“How to Save Money at the Library” is a Guest Post from Author Leanna Hampton.
The library has so much more to offer you than free books. Chances are, you’re already paying for the library through property taxes. Let me teach you how to save money at the library!
Traditionally, I write about topics that encourage women to hold onto Jesus and take heart when life is challenging. However, my day job for years has been working at libraries in Columbus, OH. I could not pass up an opportunity to share about something near and dear to my heart.
Stewarding your money and your talents is a topic that is clear in the Bible. We want to be the servant in Matthew 25:21 about which Jesus says “well done.” Saving money in order to invest more of our lives in the kingdom is part of the task set before us.
After a 15-year career with the library, five of those as a qualified librarian, I’d like to share hidden money saving opportunities you might be missing out on at your library. As a longtime library lover, it is extremely difficult for me to narrow this list down. Nevertheless, I am going to share three major areas you can save money at the library and a few bonus librarian pro tips!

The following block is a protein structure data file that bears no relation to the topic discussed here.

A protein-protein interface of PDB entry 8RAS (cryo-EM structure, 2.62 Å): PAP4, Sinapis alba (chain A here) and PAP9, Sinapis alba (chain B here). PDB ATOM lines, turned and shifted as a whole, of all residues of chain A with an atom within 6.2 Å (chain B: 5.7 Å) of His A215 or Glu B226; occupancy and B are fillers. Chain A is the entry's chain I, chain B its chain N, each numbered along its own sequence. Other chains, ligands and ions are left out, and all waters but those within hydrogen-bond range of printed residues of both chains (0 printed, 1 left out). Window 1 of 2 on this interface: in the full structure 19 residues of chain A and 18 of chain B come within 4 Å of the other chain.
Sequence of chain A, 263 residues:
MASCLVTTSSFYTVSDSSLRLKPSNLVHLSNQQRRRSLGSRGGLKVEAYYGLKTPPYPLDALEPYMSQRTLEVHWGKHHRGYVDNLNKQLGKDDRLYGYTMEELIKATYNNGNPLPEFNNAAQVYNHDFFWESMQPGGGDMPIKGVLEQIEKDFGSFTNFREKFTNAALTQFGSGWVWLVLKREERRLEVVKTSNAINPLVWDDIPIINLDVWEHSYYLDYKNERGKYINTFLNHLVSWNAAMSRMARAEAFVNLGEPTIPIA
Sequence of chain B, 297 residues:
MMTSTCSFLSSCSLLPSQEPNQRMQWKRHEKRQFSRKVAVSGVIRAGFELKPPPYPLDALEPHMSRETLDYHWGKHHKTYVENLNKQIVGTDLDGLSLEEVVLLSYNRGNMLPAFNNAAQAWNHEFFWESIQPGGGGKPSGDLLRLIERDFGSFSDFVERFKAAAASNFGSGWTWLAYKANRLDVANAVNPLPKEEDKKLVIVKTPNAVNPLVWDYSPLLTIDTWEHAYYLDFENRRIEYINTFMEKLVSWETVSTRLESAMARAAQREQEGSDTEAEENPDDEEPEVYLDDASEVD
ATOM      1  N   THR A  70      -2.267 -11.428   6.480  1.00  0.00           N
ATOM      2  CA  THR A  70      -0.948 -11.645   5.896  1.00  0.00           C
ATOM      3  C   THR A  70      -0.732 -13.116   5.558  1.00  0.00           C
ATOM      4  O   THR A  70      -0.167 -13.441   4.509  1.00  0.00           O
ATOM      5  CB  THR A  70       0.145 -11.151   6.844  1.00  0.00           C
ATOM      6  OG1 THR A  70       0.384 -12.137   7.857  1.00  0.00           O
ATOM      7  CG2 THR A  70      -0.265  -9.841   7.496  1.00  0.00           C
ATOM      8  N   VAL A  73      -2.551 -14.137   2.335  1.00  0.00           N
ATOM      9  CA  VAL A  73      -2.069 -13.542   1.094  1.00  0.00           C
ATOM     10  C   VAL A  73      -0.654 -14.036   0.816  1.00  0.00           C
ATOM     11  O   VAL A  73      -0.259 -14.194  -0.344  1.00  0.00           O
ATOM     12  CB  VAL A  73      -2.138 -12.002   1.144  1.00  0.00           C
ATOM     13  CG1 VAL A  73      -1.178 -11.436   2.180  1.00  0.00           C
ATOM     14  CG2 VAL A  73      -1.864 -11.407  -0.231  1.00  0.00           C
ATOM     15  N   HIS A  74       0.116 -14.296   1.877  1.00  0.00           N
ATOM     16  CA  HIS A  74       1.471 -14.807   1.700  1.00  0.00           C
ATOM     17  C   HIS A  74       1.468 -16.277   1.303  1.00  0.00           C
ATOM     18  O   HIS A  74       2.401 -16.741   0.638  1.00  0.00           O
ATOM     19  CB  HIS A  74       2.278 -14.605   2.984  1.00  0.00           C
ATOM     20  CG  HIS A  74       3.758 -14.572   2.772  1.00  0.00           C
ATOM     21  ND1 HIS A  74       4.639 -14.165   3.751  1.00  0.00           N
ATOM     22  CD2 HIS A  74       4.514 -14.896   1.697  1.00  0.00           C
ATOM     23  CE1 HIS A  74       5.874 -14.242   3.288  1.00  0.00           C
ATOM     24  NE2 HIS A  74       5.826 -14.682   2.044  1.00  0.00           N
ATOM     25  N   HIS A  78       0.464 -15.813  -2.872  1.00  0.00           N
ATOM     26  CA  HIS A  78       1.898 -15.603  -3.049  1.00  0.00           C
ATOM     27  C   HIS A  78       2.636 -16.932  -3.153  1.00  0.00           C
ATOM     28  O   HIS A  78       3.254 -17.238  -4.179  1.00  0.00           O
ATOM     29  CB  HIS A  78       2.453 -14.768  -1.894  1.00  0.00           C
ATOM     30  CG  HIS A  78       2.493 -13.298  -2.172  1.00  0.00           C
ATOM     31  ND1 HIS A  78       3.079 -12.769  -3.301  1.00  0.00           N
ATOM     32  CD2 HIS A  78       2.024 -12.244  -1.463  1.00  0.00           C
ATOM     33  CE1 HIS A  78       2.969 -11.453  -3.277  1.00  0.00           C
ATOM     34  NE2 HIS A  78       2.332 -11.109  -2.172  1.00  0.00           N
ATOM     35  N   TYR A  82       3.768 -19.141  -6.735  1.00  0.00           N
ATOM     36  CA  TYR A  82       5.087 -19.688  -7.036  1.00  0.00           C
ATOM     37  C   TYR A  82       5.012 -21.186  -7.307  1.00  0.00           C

Three Areas to Save Money at the Library
The library works hard to leverage their tax dollars by selecting resources that benefit their customers the most, financially and informationally. Each library’s funding and priorities are different, but I am going to list a few common subscriptions you can have access to for free!
Do you pay for a digital subscription to a newspaper or two? Maybe you check the latest Wall Street trends daily. Do you use Consumer Reports when buying a used car or vacuum cleaner? How about paying for high priced genealogical tools to delve into your family history? Do you try to repair your own car to save money?